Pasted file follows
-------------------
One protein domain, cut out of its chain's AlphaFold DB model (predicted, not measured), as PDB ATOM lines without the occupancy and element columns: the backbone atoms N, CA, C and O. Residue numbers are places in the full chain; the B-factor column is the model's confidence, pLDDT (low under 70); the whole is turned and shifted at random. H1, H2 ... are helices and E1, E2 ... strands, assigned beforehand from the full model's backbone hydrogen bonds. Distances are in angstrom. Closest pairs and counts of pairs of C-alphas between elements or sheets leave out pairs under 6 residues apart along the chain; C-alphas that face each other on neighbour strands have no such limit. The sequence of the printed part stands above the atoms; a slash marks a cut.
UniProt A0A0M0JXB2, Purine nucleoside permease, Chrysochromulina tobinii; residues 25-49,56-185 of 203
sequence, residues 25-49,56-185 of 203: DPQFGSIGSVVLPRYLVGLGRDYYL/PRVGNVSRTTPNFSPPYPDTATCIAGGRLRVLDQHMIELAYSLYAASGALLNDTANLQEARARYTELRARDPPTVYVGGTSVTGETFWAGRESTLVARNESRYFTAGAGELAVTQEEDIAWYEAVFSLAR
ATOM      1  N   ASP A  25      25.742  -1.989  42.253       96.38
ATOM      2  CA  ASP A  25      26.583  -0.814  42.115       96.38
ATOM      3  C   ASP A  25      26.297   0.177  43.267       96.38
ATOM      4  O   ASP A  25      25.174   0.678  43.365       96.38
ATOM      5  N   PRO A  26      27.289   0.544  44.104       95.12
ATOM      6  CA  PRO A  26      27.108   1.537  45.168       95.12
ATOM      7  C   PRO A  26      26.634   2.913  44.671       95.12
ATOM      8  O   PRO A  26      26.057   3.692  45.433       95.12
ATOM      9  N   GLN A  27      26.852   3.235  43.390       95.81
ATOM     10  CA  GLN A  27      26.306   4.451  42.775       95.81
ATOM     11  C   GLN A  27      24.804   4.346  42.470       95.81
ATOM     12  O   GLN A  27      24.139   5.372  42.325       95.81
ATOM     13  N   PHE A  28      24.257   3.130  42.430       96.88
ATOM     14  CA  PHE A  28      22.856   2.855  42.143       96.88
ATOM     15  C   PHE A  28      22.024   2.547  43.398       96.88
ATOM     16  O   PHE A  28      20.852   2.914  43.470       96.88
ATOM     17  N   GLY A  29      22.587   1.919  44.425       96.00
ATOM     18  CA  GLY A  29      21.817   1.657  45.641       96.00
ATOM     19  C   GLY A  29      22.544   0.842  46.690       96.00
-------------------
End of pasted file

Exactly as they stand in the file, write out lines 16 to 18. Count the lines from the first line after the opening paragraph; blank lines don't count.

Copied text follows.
ATOM     14  CA  PHE A  28      22.856   2.855  42.143       96.88
ATOM     15  C   PHE A  28      22.024   2.547  43.398       96.88
ATOM     16  O   PHE A  28      20.852   2.914  43.470       96.88